DiRAC’s cloud enablement has been ongoing for several years. When Cumulus was first deployed, it was a purely  bare metal machine. One of the partner projects in Cumulus is the international Square Kilometer Array Observatory (SKAO) project. (SKAO antennas are being built in Australia and South Africa. The South Africa Center for High Performance Computing (CHPC) is also a SKAO member.)

SKAO have been supporting work with StackHPC to deploy an OpenStack cloud environment on Cumulus for several years. DiRAC and the STFC-IRIS consortium partnered to build a scalable science cloud, and now other communities are becoming interested. In October of 2020, Cumulus was expanded with new nodes built on Intel “Cascade Lake” Xeon SPs and deployed entirely as a cloud-native environment using OpenStack and StackHPC software. Since then, it has been used for a mixture of cosmology, astrophysics, and particle physics simulations deployed using the OpenStack environment.

When a DiRAC user accesses Cumulus for a simulation, they are presented with a real volume that includes high-performance storage and CPU and GPU compute nodes, depending on their workloads. The instance delivers bare-metal performance.

“Delivering bare-metal performance is absolutely critical,” adds Wilkinson. “There is no value to a cloud presentation at all if users can’t get the performance they are used to on bare-metal. A lot of work has gone into essentially being able to tunnel through all the virtualization layers and get bare-metal performance for users.”

Users have different requirements regarding security, so that is also a high-priority deliverable. The OpenStack system running on the ISO-certified Cumulus infrastructure can ingest both sensitive and non-sensitive data and process it with the level of protection the data requires.

“Cosmology simulations with non-sensitive data can run alongside live medical diagnostic image analysis,” continues Wilkinson. “Essentially, for diagnostic workloads, the system needs to ingest patient data from the scanners at the hospital and provide modeling information back to the clinicians as quickly as possible, all in a secure manner.”

DiRAC’s Cumulus users have been seamlessly deploying their workloads through OpenStack for nearly a year. Wilkinson is satisfied with the migration to OpenStack so far.

“The proof of success for me is how transparent the new deployments have been,” concludes Wilkinson. “Users are unaware that behind the familiar terminal and command-line interface the system is actually an OpenStack cloud. It’s that seamless.”

CHPC – Enabling South Africa To Manage Covid-19

South Africa’s Center for High Performance Computing (CHPC) hosts Lengau, the largest supercomputer on the continent. Originally deployed for scientific simulation and modeling, users began requesting access to nodes for other computing resources.

To accommodate these users, CHPC first built a virtualized environment using virtual machines and Lengau’s distributed file system for storage. However, increasing demand began to degrade storage performance for large HPC jobs. Both this impact and the need to support the SKAO project’s Science Data Processor (SDP) with Lengau nodes led CHPC to expand the system using an OpenStack private cloud with CEPH storage environment.

“There were several reasons to consider a private cloud,” explains Dr. Happy Sithole, CHPC’s director. “Since we support many governments and businesses in addition to researchers, we needed to address their concerns, such as where instances would be deployed and data sovereignty. We desired greater control over the architecture, access, and security. A private cloud gave our stakeholders more confidence.”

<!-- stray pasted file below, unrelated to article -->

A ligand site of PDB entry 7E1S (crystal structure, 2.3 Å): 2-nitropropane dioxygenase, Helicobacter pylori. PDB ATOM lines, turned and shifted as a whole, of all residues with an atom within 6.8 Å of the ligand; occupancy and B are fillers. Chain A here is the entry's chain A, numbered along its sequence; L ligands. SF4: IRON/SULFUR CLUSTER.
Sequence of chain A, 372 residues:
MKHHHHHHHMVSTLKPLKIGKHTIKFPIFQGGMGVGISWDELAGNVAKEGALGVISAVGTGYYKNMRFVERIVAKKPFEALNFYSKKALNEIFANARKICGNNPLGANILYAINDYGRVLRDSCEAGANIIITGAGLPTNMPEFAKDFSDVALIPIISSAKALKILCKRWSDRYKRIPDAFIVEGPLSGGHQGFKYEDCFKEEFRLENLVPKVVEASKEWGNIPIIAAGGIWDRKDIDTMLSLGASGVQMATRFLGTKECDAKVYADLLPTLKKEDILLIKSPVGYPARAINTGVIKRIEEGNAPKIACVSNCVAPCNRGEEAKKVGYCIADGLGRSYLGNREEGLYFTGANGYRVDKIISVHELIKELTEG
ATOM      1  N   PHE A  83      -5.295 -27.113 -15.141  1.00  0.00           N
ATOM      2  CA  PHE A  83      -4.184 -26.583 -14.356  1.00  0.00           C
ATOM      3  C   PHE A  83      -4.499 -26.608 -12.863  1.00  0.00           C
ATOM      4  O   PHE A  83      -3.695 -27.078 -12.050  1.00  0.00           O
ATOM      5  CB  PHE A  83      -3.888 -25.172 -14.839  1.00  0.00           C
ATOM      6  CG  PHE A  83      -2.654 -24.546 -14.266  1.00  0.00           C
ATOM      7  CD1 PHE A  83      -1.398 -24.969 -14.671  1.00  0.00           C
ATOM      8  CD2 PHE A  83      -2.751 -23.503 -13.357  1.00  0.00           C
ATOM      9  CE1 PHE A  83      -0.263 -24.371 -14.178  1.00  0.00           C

CHPC added nodes in early 2020, using the OpenStack deployment on Cumulus as a model for their new OpenStack Production Cloud. The new system was built on Supermicro TwinPro servers with Intel “Cascade Lake” Xeon SPs, 1.5 PB of disk storage, and more than 220 TB of Intel SSD drives.

“The new cloud system was designed to support many virtual jobs related to ongoing research, such as custom workflows, pleasingly parallel workloads, and web hosting,” says Dora Thobye, CHPC technical manager for HPC resources.

Users were migrated from the VMware environment to the new OpenStack on-premises cloud. On March 23, 2020, the new system went into production. Three days later the country went into lockdown due to Covid-19, and everything changed. Agencies across the government found themselves scrambling for computing capacity and storage resources for population tracking and tracing, to address remote learning programs, plus SARS-CoV-2 research, such as DNA sequencing and virus analysis.

“Because of the pandemic and all the new users it brought to us, we were running out of compute and storage resources,” explains Thobye.

Lengau was utilized as much as possible, but the OpenStack Production Cloud was overwhelmed. In early 2021, the OpenStack Production Cloud was further expanded with new compute and storage nodes to address the demand.

The expanded cloud supports ongoing pandemic activities by the Department of Higher Education and Training, Department of Health, university research, and other public and private projects to address needs from the pandemic. But it also paves the path for South Africa CHPC’s future.

“OpenStack offers a foundation for our existing heterogeneous computing needs and for a future converged infrastructure that provides both supercomputing and general purpose services,” concluded Sithole.  “And it provides a transparent environment for users around the world to analyze SDP data from the SKAO.“

As institutions need more diverse computing capabilities to enable their investigators, researchers require easy access to those resources using the tools they are familiar with. On-premises and public cloud services have proven capable to provide these resources from widely heterogeneous infrastructures to enable next-generation research.